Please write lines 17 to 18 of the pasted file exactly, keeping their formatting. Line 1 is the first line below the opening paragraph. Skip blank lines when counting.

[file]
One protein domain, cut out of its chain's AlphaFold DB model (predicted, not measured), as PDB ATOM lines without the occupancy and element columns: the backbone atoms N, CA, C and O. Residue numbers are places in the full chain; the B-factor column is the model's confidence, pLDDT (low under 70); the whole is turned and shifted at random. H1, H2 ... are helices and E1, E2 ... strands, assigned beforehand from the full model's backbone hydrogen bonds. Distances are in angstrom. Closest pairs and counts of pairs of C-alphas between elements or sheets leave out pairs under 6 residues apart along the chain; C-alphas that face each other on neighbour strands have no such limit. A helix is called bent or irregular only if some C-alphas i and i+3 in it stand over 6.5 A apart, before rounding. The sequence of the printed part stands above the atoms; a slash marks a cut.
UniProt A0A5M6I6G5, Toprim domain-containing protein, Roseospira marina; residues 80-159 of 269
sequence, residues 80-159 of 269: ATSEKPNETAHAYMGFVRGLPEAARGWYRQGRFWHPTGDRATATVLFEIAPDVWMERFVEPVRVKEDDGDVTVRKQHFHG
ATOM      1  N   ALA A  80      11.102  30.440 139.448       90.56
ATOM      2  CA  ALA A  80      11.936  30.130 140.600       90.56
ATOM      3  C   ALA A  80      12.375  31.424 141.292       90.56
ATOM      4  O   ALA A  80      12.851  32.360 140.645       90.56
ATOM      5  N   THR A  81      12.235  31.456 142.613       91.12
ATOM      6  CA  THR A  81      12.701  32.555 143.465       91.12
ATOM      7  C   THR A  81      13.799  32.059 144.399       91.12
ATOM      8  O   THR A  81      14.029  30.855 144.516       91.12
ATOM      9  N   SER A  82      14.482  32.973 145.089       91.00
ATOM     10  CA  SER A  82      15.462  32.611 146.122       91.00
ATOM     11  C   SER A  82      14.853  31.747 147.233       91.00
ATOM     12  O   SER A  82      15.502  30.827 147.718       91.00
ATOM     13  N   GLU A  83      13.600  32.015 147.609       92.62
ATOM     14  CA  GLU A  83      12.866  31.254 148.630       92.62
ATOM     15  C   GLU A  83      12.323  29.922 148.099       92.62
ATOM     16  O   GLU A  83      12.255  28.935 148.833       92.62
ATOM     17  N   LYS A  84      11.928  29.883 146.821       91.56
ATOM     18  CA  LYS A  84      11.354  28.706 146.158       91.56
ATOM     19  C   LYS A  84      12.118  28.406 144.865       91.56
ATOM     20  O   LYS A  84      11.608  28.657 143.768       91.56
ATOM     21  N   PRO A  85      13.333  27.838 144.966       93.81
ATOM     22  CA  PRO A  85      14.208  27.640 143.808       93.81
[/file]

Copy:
ATOM     15  C   GLU A  83      12.323  29.922 148.099       92.62
ATOM     16  O   GLU A  83      12.255  28.935 148.833       92.62